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So, you would like a stove installed but you don’t know where to start? Or maybe you have a stove in mind but would like to get a price competitive quote or advice before making your final decision?  At Firebox Stoves we are here to help. We have over 25 years in the heating sector, supplying everything from freestanding woodburning and multifuel stoves, to inset stoves, radiant and convector stoves, boiler stoves, pellet stoves, gas and electric stoves and everything in between. We only supply the best stoves available on the market, so you are guaranteed to be purchasing a product that is built to last and from a highly reputable manufacturer.  

We have excellent relationships with our suppliers and manufacturers, enabling us to provide the best care for our customers, from competitive pricing and speedy delivery to full after-care and support, including warranty claims, something of which is not received when purchasing a stove online. We also offer a free delivery service (depending on your location), allowing us to do the hard work for you, so you can relax in the knowledge that you and your new stove are being very well looked after.

Caring for the environment is our top priority, along side providing exceptional care for our customers, so we sell a large range of the best DEFRA approved and SIA Ecodesign Ready stoves, ensuring that you stove is future proofed and guaranteed to last for years to come with little to no environmental impact. Pop into one of our showrooms, or give us a ring to discuss the many options available and we are confident we can find the right appliance for your home.

This will depend entirely on the size of the room, the location of the stove within the house and how well the house is insulated. There is a guideline calculation to help you find this out: measure the room (length x width x height) and multiply these figures. Divide this figure by 14 and this will give you the nominal heat output. If your room is poorly insulated or without double glazed windows, divide the figure by 10. Similarly, if your house is new-build and the room is very well insulated, divide the figure by 25 to achieve your nominal output. Be aware that many stove manufacturers offer a ‘nominal’ output, and this will have an output range (for example, if you have a 5kW nominal output stove, it will have a range of about 3-7kW, depending on the amount of fuel used and the positioning of the air controls). You will also find that there are often different sized stoves with the same nominal output. This is due to the size of the firebox inside the stove and the amount of fuel used to measure the output. If the same amount of fuel is used to measure the output but in different sized fireboxes, there will inevitably be the same output. Be aware of this when choosing your stove, as having a stove with a large firebox but only loading it with a small amount of fuel will cause problems during the combustion process and will result in the air wash not working properly. Similarly, if you buy a small stove and fill it to the brim with fuel, you will cause problems due to overfiring, which will result in damage to your stove, baffle and/ or flue system as well as the potential risk of a chimney fire. There are also limitations regarding the positioning of the stove, either freestanding in a room or in an opening. These are known as ‘distances to combustibles and non-combustibles’ and will vary with each manufacturer. As a general rule, there should be a minimum of 100-150mm to non-combustible materials, such as brick. This is to ensure good airflow around the stove, allowing heat to radiate out into the room. If this is not achieved, brickwork and plaster around the stove can crack due to excessive heat, and most of the heat will be lost up the chimney. If you are in any doubt and need help choosing the right size stove for your room, come and talk to us at Firebox Stoves and can provide you with friendly, expert advice.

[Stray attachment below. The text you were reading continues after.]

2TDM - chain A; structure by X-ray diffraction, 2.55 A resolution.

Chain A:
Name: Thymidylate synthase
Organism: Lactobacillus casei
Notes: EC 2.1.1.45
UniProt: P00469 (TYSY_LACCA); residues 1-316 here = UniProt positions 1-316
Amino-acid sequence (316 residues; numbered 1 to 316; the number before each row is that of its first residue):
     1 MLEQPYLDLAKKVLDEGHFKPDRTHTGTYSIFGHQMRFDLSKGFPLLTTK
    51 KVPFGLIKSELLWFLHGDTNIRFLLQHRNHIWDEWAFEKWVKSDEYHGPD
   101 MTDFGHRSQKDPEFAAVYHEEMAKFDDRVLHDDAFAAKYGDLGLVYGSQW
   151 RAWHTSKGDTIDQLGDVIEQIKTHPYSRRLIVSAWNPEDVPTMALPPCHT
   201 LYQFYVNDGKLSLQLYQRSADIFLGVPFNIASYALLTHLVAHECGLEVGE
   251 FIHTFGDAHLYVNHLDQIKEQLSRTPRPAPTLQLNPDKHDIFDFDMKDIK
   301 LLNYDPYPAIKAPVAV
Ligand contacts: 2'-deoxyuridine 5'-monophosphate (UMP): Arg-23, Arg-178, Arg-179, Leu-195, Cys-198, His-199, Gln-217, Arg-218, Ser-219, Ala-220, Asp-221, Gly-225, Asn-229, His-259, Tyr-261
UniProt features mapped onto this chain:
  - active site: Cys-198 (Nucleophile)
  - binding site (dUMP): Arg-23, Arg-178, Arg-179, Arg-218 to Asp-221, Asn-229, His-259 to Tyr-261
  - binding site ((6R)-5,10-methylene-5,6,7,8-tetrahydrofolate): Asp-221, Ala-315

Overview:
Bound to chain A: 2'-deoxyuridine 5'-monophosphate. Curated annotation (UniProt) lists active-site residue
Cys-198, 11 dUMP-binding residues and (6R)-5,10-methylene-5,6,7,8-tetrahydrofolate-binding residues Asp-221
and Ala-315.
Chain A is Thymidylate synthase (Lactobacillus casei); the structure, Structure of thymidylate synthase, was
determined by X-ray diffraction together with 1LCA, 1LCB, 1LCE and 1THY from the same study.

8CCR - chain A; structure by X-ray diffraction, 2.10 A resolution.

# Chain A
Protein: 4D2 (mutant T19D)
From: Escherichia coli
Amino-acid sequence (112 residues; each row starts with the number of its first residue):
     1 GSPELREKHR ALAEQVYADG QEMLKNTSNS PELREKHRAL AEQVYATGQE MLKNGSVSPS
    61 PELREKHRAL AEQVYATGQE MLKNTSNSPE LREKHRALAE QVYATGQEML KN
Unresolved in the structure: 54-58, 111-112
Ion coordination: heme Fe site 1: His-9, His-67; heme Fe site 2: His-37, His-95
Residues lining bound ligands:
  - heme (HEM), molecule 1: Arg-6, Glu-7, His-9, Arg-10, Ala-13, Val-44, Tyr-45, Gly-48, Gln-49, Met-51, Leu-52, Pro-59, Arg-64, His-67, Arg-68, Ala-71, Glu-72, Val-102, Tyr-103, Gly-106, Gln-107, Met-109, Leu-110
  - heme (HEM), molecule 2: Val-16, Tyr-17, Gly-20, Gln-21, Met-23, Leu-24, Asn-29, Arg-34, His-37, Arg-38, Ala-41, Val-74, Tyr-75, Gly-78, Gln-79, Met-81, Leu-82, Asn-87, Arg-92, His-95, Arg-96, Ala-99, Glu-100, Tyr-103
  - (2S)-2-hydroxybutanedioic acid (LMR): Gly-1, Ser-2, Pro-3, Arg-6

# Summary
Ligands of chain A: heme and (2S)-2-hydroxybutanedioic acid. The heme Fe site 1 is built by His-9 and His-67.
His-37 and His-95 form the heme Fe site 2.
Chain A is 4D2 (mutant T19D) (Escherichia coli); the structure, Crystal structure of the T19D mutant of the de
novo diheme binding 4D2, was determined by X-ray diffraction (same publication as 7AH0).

Absolutely! Although if you are planning on having a stove installed in a new-build or passive house, do not follow the guidelines for sizing a stove for use in a regular home. Due to increased insulation and lack of natural draughts, a stove with a significantly lower output would be recommended so as not to produce too much heat. In a new build or passive house, air flow is significantly restricted from the external to the internal and so choosing a stove with a direct air supply option is a must. This will ensure the air used for combustion is taken directly from outside as opposed from in the room where the appliance (and occupants) are located. This will also reduce the risk of carbon monoxide poisoning as the fire burns out as the combustion air is not being recycled in the room. Not every stove is direct air compatible, so it is important to check with your supplier and select the right stove whilst also ensuring the building is able to have the pipe venting directly through an external wall.
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